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Impending accounting standards changes to IFRIC 14 rules and increased pressure on companies to accelerate contributions could worsen FTSE 100 balance sheets by up to £100 billion, LCP has warned.
According to the latest edition of LCP’s Accounting for Pensions report, accounting standards change is due to hit FTSE 100 pension schemes by up to £100 billion, with more than a quarter being hit to the tune of £1 billion.
With the Pensions Regulator pushing employers to "mend the roof while the sun’s shining", the ability to pay dividends or raise capital may be at risk for some and we could see increased regulatory capital requirements in the financial sector.
The report shows that FTSE 100 companies are paying around £90 billion in dividends, seven times more than the £13 billion paid to pension schemes. Furthermore, it reveals that FTSE 100 companies on average provided their CEOs with pension contributions worth 25 per cent of basic pay in 2018, despite pressure to bring executive pensions into greater alignment with those of the wider workforce
LCP predicted that this could change following the 2018 amendments to the Corporate Governance Code and announcements by the Investment Association, which stated that executive pension contributions should be aligned with the majority of the workforce.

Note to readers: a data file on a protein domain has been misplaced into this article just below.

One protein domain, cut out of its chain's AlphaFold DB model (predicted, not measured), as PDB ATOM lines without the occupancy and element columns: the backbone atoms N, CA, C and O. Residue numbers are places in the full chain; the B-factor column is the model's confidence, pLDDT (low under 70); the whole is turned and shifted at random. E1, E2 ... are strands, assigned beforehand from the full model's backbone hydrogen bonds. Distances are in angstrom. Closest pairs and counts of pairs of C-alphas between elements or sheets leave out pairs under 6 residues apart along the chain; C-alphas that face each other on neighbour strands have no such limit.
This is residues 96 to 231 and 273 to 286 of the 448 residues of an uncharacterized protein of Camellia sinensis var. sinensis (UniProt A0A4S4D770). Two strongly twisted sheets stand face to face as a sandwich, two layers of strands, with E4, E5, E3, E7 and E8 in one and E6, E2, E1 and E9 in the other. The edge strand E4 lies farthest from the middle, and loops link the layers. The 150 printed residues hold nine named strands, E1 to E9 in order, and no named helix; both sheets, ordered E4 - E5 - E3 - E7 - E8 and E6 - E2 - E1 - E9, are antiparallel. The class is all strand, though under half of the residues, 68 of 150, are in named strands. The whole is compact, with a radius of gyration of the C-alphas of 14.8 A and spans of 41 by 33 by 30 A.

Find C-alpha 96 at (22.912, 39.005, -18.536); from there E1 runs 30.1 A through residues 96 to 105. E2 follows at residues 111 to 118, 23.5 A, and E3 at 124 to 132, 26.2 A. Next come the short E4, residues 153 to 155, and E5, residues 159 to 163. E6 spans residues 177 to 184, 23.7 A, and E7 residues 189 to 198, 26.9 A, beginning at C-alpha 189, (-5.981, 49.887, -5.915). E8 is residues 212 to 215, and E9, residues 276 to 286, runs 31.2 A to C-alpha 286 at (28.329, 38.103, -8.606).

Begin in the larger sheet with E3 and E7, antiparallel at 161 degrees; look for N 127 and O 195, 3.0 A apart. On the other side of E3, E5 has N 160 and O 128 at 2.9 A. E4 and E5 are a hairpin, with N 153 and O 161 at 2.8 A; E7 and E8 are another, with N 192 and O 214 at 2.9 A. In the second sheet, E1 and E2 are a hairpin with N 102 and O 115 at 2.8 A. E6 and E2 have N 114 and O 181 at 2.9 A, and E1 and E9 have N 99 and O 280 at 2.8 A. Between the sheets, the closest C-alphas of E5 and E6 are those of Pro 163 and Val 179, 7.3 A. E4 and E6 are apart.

Currently only 15 per cent of the FTSE 100 pay pension contributions or cash to their CEO in line with the rates paid to their workforce.
"The FTSE 100 and the wider pensions industry will also have been relieved that the financial impact of GMP equalisation was significantly less than previously predicted. Despite this, it seems as if FTSE 100 balance sheets aren’t out of the woods just yet," said Phil Cuddeford, LCP partner and lead author of the report.
"With the regulator focusing on risk management and longer-term thinking, companies should be proactive in implementing long-term strategies if they are to meet the incoming regulatory requirements in the updated DB funding code, due to be consulted on later this year.”
The LCP's report also acknowledges the current spotlight on the audit market.
It suggests that a complete overhaul of the audit sector is likely, with a new independent regulator, the Audit, Reporting and Governance Authority (ARGA). In addition, the Competition and Markets Authority (CMA) has proposed tough new measures.
"Together, these could bring more focus on how pension figures are audited and on an auditor’s role in cases where companies have become insolvent," LCP has warned.